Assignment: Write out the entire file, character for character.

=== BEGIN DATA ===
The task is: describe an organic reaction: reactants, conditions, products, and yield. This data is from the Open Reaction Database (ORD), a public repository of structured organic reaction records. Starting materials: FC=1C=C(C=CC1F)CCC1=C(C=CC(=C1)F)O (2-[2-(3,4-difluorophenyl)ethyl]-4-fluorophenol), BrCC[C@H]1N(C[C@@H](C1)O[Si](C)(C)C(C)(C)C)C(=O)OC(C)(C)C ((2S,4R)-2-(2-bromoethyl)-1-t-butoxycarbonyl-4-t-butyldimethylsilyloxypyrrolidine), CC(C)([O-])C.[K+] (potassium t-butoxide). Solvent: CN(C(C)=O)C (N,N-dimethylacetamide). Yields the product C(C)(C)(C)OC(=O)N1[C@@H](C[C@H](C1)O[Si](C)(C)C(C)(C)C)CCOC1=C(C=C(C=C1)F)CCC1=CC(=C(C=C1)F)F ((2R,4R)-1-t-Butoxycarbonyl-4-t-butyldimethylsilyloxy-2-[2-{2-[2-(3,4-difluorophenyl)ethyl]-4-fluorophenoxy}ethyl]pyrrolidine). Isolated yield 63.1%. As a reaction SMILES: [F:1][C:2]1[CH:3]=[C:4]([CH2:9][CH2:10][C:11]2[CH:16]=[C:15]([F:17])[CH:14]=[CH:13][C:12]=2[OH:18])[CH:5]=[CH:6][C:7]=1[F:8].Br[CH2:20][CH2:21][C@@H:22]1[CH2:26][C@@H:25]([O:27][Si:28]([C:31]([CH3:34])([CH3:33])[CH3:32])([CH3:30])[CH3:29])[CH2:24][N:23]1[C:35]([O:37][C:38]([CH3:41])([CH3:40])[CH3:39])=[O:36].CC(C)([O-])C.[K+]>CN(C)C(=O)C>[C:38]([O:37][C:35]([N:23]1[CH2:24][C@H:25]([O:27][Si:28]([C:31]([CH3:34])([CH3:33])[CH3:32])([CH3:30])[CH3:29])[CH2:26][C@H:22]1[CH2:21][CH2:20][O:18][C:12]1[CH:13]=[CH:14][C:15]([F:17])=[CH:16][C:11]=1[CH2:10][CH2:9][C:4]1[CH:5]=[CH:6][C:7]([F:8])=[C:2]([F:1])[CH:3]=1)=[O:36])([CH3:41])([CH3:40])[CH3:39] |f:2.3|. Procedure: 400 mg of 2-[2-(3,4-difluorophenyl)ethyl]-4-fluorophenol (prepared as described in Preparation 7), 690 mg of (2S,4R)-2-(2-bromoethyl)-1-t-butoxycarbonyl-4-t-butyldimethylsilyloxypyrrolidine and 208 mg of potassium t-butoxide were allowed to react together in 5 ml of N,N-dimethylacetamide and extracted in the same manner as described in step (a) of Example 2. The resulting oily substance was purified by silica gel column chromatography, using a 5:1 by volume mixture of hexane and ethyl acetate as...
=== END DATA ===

The task is: describe an organic reaction: reactants, conditions, products, and yield. This data is from the Open Reaction Database (ORD), a public repository of structured organic reaction records. Starting materials: FC=1C=C(C=CC1F)CCC1=C(C=CC(=C1)F)O (2-[2-(3,4-difluorophenyl)ethyl]-4-fluorophenol), BrCC[C@H]1N(C[C@@H](C1)O[Si](C)(C)C(C)(C)C)C(=O)OC(C)(C)C ((2S,4R)-2-(2-bromoethyl)-1-t-butoxycarbonyl-4-t-butyldimethylsilyloxypyrrolidine), CC(C)([O-])C.[K+] (potassium t-butoxide). Solvent: CN(C(C)=O)C (N,N-dimethylacetamide). Yields the product C(C)(C)(C)OC(=O)N1[C@@H](C[C@H](C1)O[Si](C)(C)C(C)(C)C)CCOC1=C(C=C(C=C1)F)CCC1=CC(=C(C=C1)F)F ((2R,4R)-1-t-Butoxycarbonyl-4-t-butyldimethylsilyloxy-2-[2-{2-[2-(3,4-difluorophenyl)ethyl]-4-fluorophenoxy}ethyl]pyrrolidine). Isolated yield 63.1%. As a reaction SMILES: [F:1][C:2]1[CH:3]=[C:4]([CH2:9][CH2:10][C:11]2[CH:16]=[C:15]([F:17])[CH:14]=[CH:13][C:12]=2[OH:18])[CH:5]=[CH:6][C:7]=1[F:8].Br[CH2:20][CH2:21][C@@H:22]1[CH2:26][C@@H:25]([O:27][Si:28]([C:31]([CH3:34])([CH3:33])[CH3:32])([CH3:30])[CH3:29])[CH2:24][N:23]1[C:35]([O:37][C:38]([CH3:41])([CH3:40])[CH3:39])=[O:36].CC(C)([O-])C.[K+]>CN(C)C(=O)C>[C:38]([O:37][C:35]([N:23]1[CH2:24][C@H:25]([O:27][Si:28]([C:31]([CH3:34])([CH3:33])[CH3:32])([CH3:30])[CH3:29])[CH2:26][C@H:22]1[CH2:21][CH2:20][O:18][C:12]1[CH:13]=[CH:14][C:15]([F:17])=[CH:16][C:11]=1[CH2:10][CH2:9][C:4]1[CH:5]=[CH:6][C:7]([F:8])=[C:2]([F:1])[CH:3]=1)=[O:36])([CH3:41])([CH3:40])[CH3:39] |f:2.3|. Procedure: 400 mg of 2-[2-(3,4-difluorophenyl)ethyl]-4-fluorophenol (prepared as described in Preparation 7), 690 mg of (2S,4R)-2-(2-bromoethyl)-1-t-butoxycarbonyl-4-t-butyldimethylsilyloxypyrrolidine and 208 mg of potassium t-butoxide were allowed to react together in 5 ml of N,N-dimethylacetamide and extracted in the same manner as described in step (a) of Example 2. The resulting oily substance was purified by silica gel column chromatography, using a 5:1 by volume mixture of hexane and ethyl acetate as...